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Aerial hunting behaviour and predation success by peregrine falcons Falco peregrinus on starling flocks Sturnus vulgaris

Authors

  • Francesca Zoratto,

  • Claudio Carere,

  • Flavia Chiarotti,

  • Daniela Santucci,

  • Enrico Alleva


F. Zoratto, C. Carere (claudio.carere@iss.it), F. Chiarotti, D. Santucci and E. Alleva, Section of Neurotoxicology and neuroendocrinology, Department of Cell Biology and Neurosciences, Istituto Superiore di Sanità, Viale Regina Elena 299, I–00161 Rome, Italy. CC also at: SMC-INFM, Dept of Physics, Univ. of Rome La Sapienza, P.le A. Moro 2, I–00185 Rome, Italy.

Abstract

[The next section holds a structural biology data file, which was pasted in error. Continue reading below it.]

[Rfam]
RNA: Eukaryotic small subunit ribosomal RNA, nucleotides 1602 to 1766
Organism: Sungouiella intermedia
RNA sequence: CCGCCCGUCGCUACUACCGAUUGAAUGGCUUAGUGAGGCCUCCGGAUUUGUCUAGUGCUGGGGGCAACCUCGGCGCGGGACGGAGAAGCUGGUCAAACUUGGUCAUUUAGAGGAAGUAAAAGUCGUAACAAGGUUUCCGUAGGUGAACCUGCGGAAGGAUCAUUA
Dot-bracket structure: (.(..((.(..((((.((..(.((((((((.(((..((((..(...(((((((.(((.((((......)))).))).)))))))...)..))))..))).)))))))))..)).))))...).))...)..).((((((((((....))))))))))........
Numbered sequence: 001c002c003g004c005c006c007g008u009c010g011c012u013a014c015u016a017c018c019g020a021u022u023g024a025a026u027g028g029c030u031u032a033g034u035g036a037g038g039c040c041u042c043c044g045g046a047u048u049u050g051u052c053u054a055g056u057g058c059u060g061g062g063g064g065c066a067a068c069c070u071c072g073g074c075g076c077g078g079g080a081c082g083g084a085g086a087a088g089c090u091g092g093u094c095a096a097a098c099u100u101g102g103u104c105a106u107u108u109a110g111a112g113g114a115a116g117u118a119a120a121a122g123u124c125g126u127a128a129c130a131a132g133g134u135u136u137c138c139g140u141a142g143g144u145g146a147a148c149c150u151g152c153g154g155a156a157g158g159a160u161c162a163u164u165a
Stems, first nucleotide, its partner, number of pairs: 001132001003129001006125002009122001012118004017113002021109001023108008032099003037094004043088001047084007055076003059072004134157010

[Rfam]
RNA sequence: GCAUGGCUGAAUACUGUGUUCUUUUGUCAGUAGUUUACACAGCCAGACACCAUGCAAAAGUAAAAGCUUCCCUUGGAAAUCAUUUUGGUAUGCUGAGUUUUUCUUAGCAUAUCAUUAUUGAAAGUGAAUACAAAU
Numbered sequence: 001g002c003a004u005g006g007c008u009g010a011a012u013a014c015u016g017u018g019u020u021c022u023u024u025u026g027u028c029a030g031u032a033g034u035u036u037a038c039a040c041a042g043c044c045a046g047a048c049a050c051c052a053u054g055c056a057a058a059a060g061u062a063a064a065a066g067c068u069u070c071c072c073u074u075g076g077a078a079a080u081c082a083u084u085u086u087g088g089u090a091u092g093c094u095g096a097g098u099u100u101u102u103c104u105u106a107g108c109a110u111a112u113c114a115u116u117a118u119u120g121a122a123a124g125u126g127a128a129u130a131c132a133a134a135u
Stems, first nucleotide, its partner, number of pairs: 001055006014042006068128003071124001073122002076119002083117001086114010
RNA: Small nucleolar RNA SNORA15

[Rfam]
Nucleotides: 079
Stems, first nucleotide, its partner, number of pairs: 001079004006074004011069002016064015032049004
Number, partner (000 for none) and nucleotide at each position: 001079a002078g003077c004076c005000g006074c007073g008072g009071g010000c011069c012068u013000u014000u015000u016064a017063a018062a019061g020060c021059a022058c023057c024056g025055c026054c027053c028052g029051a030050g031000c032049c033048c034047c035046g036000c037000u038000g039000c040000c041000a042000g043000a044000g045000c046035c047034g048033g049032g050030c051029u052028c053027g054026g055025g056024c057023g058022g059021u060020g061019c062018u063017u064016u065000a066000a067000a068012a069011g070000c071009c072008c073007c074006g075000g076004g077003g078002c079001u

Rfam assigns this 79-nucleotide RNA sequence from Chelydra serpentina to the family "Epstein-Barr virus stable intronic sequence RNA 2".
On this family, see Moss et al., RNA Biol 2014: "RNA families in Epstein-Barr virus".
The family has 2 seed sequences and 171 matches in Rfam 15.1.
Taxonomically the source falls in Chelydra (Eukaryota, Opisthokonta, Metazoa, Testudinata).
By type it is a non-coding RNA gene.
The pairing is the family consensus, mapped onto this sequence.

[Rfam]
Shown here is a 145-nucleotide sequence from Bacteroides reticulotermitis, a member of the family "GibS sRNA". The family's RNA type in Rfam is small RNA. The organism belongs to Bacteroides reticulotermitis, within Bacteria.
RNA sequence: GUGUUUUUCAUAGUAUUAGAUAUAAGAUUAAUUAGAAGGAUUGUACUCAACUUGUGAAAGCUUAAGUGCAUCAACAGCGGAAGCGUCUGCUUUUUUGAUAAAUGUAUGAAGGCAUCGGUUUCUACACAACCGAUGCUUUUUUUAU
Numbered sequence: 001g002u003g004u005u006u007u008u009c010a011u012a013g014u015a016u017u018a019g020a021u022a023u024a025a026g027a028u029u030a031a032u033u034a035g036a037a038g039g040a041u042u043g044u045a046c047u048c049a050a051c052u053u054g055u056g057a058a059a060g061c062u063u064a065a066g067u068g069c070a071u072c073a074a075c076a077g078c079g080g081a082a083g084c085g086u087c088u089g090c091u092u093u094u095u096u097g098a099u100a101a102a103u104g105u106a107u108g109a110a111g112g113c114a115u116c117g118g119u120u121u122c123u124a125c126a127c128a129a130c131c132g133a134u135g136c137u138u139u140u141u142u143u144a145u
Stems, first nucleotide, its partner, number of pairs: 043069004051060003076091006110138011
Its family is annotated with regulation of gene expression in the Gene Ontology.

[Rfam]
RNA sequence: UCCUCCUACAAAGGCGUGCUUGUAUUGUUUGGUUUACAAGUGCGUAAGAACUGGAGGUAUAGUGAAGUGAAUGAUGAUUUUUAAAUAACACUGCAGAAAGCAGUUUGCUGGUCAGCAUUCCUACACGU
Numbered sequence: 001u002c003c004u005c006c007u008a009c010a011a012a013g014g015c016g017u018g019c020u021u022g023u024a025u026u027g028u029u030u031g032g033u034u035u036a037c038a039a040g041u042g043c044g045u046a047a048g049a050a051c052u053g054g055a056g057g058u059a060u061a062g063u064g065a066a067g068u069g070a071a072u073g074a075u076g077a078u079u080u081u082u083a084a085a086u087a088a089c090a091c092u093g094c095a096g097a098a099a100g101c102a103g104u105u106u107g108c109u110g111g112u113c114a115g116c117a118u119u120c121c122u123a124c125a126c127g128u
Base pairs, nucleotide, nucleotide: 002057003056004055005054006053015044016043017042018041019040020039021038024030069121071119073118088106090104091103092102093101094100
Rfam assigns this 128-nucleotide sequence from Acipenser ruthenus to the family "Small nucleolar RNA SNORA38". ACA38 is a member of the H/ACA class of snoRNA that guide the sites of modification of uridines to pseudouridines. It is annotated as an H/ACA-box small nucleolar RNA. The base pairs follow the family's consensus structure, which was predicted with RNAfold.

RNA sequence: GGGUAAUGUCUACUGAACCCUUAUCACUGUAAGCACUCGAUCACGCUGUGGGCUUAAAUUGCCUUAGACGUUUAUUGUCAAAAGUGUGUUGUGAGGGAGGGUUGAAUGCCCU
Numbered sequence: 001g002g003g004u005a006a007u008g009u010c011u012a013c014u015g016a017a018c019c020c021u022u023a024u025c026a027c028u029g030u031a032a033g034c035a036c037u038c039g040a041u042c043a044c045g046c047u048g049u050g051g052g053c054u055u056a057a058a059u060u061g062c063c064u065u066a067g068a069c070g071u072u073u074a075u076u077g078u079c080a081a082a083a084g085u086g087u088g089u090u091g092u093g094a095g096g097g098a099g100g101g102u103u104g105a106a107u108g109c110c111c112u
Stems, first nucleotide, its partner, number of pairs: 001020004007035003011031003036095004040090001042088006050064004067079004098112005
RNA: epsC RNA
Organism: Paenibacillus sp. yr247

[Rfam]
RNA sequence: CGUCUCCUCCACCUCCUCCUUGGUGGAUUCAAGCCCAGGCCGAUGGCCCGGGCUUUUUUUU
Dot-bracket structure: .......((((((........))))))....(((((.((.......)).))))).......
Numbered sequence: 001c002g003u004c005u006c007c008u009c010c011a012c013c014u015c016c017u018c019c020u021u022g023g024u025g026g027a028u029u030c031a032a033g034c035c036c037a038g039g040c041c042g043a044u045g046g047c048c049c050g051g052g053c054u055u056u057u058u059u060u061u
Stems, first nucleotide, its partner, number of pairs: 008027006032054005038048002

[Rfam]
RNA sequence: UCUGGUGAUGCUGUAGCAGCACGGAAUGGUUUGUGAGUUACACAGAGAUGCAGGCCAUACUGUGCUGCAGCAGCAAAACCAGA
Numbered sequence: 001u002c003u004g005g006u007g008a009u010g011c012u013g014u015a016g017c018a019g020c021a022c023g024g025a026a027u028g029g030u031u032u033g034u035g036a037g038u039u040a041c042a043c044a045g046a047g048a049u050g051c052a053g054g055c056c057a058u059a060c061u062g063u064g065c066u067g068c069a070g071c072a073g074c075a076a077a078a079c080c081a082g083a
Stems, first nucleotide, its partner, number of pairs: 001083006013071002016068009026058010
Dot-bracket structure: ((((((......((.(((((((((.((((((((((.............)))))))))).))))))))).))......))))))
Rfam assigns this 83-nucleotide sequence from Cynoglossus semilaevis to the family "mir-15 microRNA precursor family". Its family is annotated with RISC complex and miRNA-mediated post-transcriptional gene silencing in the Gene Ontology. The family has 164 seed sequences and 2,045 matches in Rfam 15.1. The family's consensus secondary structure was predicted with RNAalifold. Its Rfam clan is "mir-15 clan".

Predators use diverse hunting strategies to maximize hunting success, while preys adopt anti-predator strategies to maximize escape chances, among which flocking, communal roosting, and the related collective responses are a common pattern in gregarious species. Prey-predator interactions involving a single predator and flocks, a common situation in birds, have received little attention. We studied predation behaviour and success of peregrine falcons Falco peregrinus on starlings Sturnus vulgaris, a highly gregarious species, in proximity of two winter roosts. A total of 328 hunting sequences, with an overall success of 23.1% were recorded. They usually consisted of several attacks, predation success being higher when hunting sequences lasted less than 1.5 min, included less than 3 attacks and no other falcons were hunting simultaneously. Predation success was higher when hunts were directed on singletons than on flocks. However, most hunting sequences were directed towards flocks. Nine hunting strategies on flocks were identified. The most frequent was the ‘surprise attack’, which was also the most successful. We suggest that this strategy minimizes the amount of anti-predator display elicited by flocks and economizes energy spent in hunting. The constant predation pressure did not seem to affect the use of roosts by starlings, consistent with the ‘dilution’ hypothesis, while falcons captured at least one prey item every evening. Communal roosting may benefit predator and prey, as both sides could have reached a mutual local equilibrium.

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